Volunteers wanted for new scheme to reduce waste in Scottish communities

A new volunteer scheme has been launched across Scotland today (18 July 2011) to provide more local support to help householders boost recycling rates and reduce the amount of waste they produce.

18 Jul 11

Twenty regionally-based volunteer coordinators have been funded by Zero Waste Scotland to lead the search for volunteers across Scotland to provide grassroots support to local and national zero waste initiatives.

Experts at Zero Waste Scotland warn that, despite huge efforts to increase recycling rates across the country, more must be done to tackle the waste of valuable resources.

Key opportunities include:

  • Recycling more – Scotland has a long way to go to reach a target its 70% recycling target by 2025.  The Recycle Now for Scotland campaign aims to help people recycle more things more often. 
  • Throwing away less – Scotland produces 19.5 million tonnes of waste a year, enough to fill an Olympic swimming pool every 10 minutes.
  • Stopping the waste of good food – £1 billion of food and drink which could have been consumed is thrown out by Scottish households every year.  The Love Food Hate Waste campaign aims to stop this waste, saving the average household up to £430 annually.
  • Changing attitudes to reuse – only one in five people in Scotland currently donate unwanted items to charities or reuse projects.   Zero Waste Scotland’s national reuse network will aim to make reuse a mainstream option.

Tim Morton, Zero Waste Scotland’s National Partnerships Manager, who met with volunteers in Fife recently to mark the launch of the programme, said:

“Local volunteers have a vital role to play in our bid to help individuals and communities across Scotland reap the benefits of achieving a zero waste society.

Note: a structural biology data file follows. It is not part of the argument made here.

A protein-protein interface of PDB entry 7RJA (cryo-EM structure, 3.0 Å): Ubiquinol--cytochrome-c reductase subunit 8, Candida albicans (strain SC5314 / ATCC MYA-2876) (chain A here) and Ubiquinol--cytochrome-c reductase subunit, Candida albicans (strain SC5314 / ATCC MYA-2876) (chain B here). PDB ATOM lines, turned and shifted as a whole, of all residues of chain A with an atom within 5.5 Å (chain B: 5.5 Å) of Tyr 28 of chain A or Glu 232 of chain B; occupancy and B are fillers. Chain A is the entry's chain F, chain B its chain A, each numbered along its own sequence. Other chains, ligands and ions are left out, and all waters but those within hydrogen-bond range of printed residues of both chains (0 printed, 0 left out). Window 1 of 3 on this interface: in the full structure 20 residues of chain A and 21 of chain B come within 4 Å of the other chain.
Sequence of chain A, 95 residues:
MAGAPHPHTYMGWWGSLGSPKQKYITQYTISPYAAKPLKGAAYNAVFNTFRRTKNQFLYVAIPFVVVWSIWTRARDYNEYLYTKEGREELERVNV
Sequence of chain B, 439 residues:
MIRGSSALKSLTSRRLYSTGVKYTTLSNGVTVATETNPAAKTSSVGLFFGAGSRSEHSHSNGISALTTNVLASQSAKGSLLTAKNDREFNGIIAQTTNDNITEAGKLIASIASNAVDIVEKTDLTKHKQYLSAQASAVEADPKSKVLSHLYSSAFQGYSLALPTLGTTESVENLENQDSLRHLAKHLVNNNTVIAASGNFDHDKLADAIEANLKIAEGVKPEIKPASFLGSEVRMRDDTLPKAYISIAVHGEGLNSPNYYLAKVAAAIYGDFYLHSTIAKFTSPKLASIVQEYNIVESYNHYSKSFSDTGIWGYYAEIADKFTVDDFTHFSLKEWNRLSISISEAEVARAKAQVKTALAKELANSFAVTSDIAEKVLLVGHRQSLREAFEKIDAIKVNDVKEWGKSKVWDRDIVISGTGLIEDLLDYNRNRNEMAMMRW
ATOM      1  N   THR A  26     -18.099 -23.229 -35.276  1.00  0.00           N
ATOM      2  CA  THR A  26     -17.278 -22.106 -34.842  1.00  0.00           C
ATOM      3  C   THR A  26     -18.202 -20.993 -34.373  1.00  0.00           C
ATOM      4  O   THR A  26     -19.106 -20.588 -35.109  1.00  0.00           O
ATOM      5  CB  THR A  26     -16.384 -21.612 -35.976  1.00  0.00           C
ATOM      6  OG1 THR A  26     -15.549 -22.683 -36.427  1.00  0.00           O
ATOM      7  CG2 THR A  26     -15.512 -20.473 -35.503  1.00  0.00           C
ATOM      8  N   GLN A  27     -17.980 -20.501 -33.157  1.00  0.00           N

“Not only does achieving zero waste help the environment, it can also save householders money and helps to build new industries in Scotland where discarded materials can be turned into new, high-value products.

“By asking ourselves ‘What can I do today?’, volunteers can help people in their local community by giving them simple, practical tips to help them reduce waste and recycle more.  From combatting food waste and reducing unwanted mail to promoting home composting and recycling, volunteers can help people to go green and often save money in the process.”

The Zero Waste Volunteer Programme already has over 500 volunteers working with 18 community groups in over 20 local authority areas in Scotland.  Falkland Centre for Stewardship, a local charity, is one of those already signed up to take part. 

Helen Lawrenson, the Centre’s Director, said that she knows that the scheme is a great way for her group to connect with householders all over Fife.

Helen said:

“We are thrilled to be part of the Zero Waste Volunteer Programme. 

“The Fife volunteers are really keen to get out and about and talk to as many people as possible. Our newly recruited volunteer coordinators, Kirsty and Louise, are on hand to provide training, support and advice, and, we are in the process of developing a fantastic new dedicated volunteer base at our offices. 

“We hope that, as more people hear about the new programme, we can attract even more volunteers by following Zero Waste Scotland’s example and asking people to think ‘What can I do today?’

“We are also really excited by the prospect of expanding our ability to provide food waste advice and training. With help from Zero Waste Scotland, we hope to be able to develop our facilities to bring messages about reducing food waste and saving money to a much wider audience.”

To find out more about the work of Zero Waste Scotland or the new Volunteer Programme, visit www.zerowastescotland.org.uk/volunteer.  

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